Artist’s rendition of a satellite – mechanik/123RF Stock Photo
Last week the UK voted to leave the European Union (EU). For us it was sad day, evidenced by the fact that on voting day Sam was at the European Association of Remote Sensing Laboratories (EARSeL) Symposium in Bonn, Germany; and I was in Brussels having attended the European Association of Remote Sensing Companies (EARSC) Annual General Meeting the day before ‚Äď I should say we had both already submitted our postal votes!
This obvious topic for this week is what Brexit means for the UK Space Market, and in turn what it means for us:
European Space Agency (ESA)
ESA is not the EU. It has a different membership and different rules. The UK can remain part of ESA even if it leaves the EU, as evidenced by Norway and Switzerland‚Äôs membership, and even Canada‚Äôs associate membership.
However, at the ESA Ministerial in December member countries will need to declare how much money they intended to contribute towards ESA programmes. ESA operates a geo-return principle which dictates that countries cannot receive more money back than they put in, and therefore the decision on how much funding to commit at the December meeting will be vital for the UK Space Industry.
At the moment there is a power vacuum in this country following the resignation of the Prime Minister, and it would appear that no major decisions will be made on the future direction of the country until the new Prime Minister is appointed in September. Given the new Prime Minister will want to set up his own Executive arrangements and that the most pressing matter will be Brexit, it is not clear who will be taking the significant decision on the UK‚Äôs ESA Contribution.
Lack of commitment at this point has the potential to damage the UK Space Industry far more than Brexit.
Despite the assertion above that the EU and ESA are different bodies, they are linked organisations. They have a joint European Space Strategy and the EU is the biggest financial contributor to ESA‚Äôs budget. In addition, the EU owns a number of programmes such as Copernicus and the Galileo positioning, navigation & timing network.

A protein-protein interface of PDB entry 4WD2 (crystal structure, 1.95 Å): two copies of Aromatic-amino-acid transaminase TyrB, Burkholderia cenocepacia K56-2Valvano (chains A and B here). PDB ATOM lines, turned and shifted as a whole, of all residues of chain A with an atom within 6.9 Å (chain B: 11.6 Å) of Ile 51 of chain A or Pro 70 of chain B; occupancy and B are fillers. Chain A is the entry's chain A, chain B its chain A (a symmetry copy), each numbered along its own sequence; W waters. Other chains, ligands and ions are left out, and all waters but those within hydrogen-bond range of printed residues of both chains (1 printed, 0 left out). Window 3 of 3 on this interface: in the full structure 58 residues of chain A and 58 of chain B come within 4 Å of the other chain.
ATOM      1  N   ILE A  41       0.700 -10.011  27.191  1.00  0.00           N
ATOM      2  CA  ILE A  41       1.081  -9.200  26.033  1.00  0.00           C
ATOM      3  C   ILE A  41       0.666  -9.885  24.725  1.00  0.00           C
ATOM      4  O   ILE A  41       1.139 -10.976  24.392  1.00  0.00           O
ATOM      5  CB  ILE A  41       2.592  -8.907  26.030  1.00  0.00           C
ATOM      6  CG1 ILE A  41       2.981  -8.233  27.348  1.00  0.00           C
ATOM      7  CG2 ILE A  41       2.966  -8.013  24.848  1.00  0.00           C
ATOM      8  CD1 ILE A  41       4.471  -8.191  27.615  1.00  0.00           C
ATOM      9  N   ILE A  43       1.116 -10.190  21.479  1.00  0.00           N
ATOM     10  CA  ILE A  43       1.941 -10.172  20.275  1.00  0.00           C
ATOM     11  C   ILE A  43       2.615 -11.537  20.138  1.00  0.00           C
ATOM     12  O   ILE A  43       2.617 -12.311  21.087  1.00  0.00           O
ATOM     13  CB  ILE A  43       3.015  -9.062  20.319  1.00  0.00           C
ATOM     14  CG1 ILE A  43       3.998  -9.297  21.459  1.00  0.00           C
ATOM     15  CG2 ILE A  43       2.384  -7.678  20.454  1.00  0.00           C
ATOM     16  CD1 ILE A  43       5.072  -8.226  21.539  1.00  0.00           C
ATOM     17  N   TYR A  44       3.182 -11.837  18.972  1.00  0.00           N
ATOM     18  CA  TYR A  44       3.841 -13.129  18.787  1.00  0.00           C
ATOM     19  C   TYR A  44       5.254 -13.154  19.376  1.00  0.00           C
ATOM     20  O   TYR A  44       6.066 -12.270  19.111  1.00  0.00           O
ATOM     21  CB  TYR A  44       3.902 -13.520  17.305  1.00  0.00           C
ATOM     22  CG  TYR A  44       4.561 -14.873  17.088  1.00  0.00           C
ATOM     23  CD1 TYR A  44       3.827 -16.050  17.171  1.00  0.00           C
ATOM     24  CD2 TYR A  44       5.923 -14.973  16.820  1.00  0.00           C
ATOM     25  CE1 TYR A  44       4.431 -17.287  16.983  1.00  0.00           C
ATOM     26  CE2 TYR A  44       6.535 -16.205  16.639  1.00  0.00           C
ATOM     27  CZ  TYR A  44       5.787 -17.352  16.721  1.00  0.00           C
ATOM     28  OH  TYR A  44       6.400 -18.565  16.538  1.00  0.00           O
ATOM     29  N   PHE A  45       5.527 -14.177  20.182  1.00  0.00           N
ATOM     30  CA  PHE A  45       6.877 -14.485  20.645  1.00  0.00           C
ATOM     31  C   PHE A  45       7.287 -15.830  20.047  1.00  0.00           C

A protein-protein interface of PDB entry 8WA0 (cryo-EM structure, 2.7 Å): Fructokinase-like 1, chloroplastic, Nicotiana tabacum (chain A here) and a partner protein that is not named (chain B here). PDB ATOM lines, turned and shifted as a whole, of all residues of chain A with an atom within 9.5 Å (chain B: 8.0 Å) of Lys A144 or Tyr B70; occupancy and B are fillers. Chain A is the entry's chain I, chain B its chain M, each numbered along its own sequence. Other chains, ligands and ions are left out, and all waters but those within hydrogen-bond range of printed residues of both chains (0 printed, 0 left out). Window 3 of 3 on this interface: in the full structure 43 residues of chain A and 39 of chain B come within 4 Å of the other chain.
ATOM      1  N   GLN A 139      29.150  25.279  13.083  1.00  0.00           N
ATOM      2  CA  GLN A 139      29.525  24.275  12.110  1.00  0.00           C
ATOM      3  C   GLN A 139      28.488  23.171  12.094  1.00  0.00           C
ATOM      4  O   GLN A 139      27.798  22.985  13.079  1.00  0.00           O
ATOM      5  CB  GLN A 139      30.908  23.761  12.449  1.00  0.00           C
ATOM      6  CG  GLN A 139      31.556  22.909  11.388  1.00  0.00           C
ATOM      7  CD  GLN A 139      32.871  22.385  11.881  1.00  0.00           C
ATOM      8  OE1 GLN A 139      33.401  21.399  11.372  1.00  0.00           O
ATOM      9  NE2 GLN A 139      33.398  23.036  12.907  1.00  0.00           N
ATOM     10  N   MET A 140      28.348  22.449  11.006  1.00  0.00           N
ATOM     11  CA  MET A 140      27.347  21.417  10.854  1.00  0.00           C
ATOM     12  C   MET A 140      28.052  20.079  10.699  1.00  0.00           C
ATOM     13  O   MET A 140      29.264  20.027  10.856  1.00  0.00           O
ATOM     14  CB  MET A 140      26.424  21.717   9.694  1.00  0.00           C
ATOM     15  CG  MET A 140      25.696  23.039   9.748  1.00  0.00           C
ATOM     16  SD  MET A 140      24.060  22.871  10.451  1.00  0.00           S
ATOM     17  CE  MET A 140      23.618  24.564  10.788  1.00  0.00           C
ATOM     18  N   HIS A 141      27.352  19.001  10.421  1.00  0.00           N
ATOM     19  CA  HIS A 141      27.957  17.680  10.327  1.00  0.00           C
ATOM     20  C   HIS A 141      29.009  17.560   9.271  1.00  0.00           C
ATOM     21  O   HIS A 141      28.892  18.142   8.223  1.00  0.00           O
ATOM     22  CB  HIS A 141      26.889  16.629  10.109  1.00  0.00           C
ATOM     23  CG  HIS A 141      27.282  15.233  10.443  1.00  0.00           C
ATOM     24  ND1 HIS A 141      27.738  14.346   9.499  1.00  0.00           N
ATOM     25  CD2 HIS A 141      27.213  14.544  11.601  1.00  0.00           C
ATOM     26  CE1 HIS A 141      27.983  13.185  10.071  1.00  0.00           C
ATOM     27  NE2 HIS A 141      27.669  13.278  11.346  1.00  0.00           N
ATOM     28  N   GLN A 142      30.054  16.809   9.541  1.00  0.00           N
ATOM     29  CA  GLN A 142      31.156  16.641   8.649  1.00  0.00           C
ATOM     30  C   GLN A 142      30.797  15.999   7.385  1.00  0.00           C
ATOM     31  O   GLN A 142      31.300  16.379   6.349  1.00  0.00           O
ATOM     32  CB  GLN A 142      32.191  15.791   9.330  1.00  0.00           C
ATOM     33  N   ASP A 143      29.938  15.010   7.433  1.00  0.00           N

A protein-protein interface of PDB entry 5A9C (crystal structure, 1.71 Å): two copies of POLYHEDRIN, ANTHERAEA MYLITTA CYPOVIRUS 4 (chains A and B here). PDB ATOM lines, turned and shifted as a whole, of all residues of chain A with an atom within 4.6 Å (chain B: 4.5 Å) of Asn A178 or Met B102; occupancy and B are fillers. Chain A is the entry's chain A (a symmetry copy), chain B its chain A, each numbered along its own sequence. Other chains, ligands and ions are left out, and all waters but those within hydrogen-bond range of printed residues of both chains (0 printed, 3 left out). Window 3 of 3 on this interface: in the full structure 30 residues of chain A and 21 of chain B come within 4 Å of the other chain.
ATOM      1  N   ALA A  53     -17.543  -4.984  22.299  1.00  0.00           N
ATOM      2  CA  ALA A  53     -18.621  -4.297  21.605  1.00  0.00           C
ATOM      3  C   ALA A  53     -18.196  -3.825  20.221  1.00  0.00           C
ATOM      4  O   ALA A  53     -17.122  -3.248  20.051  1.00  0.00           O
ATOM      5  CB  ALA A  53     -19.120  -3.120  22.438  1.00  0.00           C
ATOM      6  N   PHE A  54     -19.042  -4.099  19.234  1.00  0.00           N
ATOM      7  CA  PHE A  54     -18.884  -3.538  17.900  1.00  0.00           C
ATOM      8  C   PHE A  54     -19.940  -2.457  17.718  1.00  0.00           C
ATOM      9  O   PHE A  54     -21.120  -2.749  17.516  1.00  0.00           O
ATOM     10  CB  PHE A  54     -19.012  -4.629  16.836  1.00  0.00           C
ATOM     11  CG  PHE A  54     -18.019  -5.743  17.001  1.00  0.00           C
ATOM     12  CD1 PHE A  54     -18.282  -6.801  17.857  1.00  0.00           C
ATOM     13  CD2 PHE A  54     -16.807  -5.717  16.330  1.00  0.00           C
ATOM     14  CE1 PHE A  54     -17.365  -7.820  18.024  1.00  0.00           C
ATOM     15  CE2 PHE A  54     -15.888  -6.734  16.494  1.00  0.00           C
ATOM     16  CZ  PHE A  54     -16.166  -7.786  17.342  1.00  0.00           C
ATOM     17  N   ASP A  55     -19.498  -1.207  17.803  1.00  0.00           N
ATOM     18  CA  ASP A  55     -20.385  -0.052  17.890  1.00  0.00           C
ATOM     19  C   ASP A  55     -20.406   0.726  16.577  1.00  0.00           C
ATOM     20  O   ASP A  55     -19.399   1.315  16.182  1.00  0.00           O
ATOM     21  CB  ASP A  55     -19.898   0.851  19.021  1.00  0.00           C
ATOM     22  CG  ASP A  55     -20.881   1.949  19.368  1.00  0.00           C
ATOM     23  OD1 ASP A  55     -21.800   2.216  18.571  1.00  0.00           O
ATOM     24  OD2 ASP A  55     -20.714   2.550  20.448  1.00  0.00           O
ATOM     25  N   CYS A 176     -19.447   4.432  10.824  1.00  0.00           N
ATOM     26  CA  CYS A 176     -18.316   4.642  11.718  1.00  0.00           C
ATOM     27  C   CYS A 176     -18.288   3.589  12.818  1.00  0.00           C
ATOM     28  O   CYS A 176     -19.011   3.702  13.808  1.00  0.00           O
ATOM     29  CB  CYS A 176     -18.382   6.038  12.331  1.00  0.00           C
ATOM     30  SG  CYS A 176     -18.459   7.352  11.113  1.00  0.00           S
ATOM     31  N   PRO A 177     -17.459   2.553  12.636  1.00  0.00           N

Outside the EU the UK will probably no longer have a voice within these programmes and it is unlikely the siting of significant infrastructure related to these programmes, such as ground segments, will include this country. Hence, even remaining an active participant within ESA, it is hard to argue against the fact that the UK‚Äôs role in the future of the European space industry will diminish.
The space industry, like other industries, currently benefits from the single market which makes it easier for European businesses to trade with each other. It is clear that most of our businesses, and politicians, feel that this is a benefit they‚Äôd like to keep. The question is whether they will be willing to pay the EU‚Äôs price?
If they do, then it is likely that change will be limited. However, if they don‚Äôt and the UK leaves the Single Market then trade with Europe will become more difficult. It will of course continue, but there may be tariffs, limitations on exports/imports and the potential for businesses to open or close offices within the UK or Europe to best maintain their access to both the UK and European markets.
We collaborate with a lot of EU companies, scientists and students. Now again there is no suggestion that this would stop, but everything will become more complicated.
- How easy and quickly will people be able to get visa to travel to Europe or vice versa? This could impact attendance at meetings or conferences.
- Will European Conferences still come to the UK?
- What will be the impact on placement programmes such as ERASMUS? ERASMUS has different membership to the EU, like ESA, but will the UK still be as attractive to those students?
Of real scientific concern is the emerging anecdotal evidence that UK researchers are being removed from EU based funding bids, such as Horizon 2020, as the consortia fear their bids will be less attractive if the UK is involved. If true, this is will impact scientific research, at least in the short term until our involved in such programmes is clarified.
UK Space Industry
The UK has an expanding, exciting and innovative space industry and the future is certainly not dependant on us being part of the EU. However, it would be na√Įve to suggest that we don‚Äôt face challenges ahead following Brexit. There are a number of key elements we need in place to ensure that our industry can continue to thrive:
- Commitment to our continued membership of ESA, supported by funding at the December ministerial.
- Commitment that the resources the UK Science and Space sectors received via EU funding, such as Horizon 2020, must be replaced with equivalent UK based funding calls.
- Not to let the Brexit negotiations overtake everything else. For example, it must not stop continuing progress on elements such as a UK Spaceport.
We have a variety of strong European links including:
- European contracts
- Scientific collaboration with European Researchers/Institutes
- European placement students spending time working with us
- Contracts that are either directly, or indirectly, based on ESA funding
- Membership of European Associations
We believe we have a strong business, with good value products and a positive brand. However, like all other UK businesses, we are going to need to assess our current business strategy, and decisions we need to make, through the prism of Brexit as further information is known.
Almost one week on from the UK vote, I think our position is best summed up by paraphrasing the famous statement of US Secretary of Defense, Donald Rumsfeld:
There are some things we do not know, but there are also things we don’t know we don’t know and those will be the difficult ones.
Or to put it more succinctly, we face months, and years, of uncertainty! What does everyone else think?